|Jmol-3D images||Image 1|
|Molar mass||960.81 g mol−1|
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Except where noted otherwise, data are given for materials in their standard state (at 25 °C (77 °F), 100 kPa)
T-1824 or Evans Blue, often incorrectly rendered as Evan's Blue, is an azo dye which has a very high affinity for serum albumin. Because of this, it can be useful in physiology in estimating the proportion of body water contained in blood plasma.
Evans blue is also used to assess the permeability of the blood–brain barrier to macromolecules. Because serum albumin cannot cross the barrier, and virtually all Evans Blue is bound to albumin, normally the neural tissue remains unstained. When the BBB has been compromised, albumin-bound Evans blue enters the CNS. It fluoresces with excitation peaks at 470 and 540 nm and an emission peak at 680 nm.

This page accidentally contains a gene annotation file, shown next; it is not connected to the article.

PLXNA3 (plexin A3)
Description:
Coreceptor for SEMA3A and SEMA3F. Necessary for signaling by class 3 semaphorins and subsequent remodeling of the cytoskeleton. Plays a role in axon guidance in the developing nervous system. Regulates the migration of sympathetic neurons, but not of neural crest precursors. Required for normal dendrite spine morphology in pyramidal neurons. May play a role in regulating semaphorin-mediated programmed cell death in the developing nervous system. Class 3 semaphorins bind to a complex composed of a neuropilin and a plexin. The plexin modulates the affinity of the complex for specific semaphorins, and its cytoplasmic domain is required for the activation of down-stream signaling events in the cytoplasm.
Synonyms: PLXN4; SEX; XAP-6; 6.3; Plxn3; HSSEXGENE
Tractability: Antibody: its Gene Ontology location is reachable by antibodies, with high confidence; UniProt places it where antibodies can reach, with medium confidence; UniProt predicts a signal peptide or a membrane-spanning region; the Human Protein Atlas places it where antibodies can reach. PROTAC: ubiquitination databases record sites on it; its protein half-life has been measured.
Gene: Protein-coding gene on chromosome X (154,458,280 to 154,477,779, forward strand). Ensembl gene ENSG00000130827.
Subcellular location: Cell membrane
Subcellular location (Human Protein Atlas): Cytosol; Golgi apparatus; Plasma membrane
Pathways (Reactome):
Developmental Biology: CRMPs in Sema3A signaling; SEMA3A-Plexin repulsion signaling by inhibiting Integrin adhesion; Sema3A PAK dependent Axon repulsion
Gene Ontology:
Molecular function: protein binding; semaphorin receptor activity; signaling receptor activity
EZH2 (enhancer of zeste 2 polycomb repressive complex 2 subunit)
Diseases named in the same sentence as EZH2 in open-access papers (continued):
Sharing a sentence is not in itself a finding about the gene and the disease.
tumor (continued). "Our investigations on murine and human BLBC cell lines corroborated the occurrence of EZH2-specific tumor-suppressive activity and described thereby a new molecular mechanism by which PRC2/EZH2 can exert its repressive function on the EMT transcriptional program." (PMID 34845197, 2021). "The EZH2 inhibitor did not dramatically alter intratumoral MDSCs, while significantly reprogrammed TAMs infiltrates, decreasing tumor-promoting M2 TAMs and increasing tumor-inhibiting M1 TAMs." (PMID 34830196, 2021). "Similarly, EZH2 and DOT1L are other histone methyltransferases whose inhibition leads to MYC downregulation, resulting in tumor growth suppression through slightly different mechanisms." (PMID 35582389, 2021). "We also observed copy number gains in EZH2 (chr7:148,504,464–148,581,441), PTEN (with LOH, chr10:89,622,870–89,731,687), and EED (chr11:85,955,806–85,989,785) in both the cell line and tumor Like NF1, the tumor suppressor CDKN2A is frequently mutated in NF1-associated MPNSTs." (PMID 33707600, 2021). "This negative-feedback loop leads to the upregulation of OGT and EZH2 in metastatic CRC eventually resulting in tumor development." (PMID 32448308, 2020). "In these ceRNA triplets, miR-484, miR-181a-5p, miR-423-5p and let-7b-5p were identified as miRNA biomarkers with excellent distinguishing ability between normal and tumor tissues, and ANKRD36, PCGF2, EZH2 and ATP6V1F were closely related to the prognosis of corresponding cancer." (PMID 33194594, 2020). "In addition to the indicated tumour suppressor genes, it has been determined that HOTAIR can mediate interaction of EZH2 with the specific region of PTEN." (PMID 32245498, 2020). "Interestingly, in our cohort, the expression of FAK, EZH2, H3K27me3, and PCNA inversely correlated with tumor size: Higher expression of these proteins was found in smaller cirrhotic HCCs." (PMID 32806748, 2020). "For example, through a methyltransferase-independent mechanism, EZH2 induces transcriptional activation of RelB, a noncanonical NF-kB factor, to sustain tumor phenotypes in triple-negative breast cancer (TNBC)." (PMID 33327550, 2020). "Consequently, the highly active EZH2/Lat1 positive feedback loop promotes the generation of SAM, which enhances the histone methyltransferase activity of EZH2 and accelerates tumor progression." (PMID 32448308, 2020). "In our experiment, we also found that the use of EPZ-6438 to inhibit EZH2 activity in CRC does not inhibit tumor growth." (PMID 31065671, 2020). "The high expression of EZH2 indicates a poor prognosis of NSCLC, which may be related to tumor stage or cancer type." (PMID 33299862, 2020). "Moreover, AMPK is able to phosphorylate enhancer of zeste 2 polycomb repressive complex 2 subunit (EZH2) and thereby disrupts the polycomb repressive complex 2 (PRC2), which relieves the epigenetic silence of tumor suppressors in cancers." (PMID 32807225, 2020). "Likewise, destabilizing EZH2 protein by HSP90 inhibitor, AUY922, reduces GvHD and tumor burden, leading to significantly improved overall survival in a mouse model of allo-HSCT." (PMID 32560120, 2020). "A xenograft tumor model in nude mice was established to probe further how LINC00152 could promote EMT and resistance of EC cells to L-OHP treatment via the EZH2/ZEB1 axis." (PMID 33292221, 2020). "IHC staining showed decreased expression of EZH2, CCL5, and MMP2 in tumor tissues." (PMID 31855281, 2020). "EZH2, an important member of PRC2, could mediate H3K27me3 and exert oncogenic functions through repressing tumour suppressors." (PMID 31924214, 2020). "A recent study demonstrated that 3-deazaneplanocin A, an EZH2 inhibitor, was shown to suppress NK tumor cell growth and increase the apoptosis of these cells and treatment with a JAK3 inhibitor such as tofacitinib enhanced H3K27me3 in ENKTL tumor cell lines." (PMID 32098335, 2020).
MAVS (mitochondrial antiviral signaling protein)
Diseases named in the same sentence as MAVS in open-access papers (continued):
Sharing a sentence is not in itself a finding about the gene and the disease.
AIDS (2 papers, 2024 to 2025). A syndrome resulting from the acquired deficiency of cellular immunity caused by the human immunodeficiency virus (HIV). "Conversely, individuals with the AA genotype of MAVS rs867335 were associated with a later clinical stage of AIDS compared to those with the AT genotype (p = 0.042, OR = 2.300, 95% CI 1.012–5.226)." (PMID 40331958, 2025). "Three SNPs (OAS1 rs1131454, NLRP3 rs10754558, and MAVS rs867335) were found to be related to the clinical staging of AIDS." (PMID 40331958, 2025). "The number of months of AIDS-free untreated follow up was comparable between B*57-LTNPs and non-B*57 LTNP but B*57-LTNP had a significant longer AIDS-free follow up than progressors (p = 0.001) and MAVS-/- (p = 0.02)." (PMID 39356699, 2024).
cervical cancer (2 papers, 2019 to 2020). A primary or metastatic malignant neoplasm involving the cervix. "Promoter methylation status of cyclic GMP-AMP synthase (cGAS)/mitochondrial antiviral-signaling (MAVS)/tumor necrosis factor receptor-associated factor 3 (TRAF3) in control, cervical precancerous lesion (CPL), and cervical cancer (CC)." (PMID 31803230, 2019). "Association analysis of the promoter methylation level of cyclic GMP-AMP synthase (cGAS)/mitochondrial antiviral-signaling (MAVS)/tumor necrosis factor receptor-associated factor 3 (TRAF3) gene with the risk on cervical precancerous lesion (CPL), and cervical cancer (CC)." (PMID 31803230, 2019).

It was named after Herbert McLean Evans, an American chemist.
- Physiology at MCG 7/7ch02/7ch02p17
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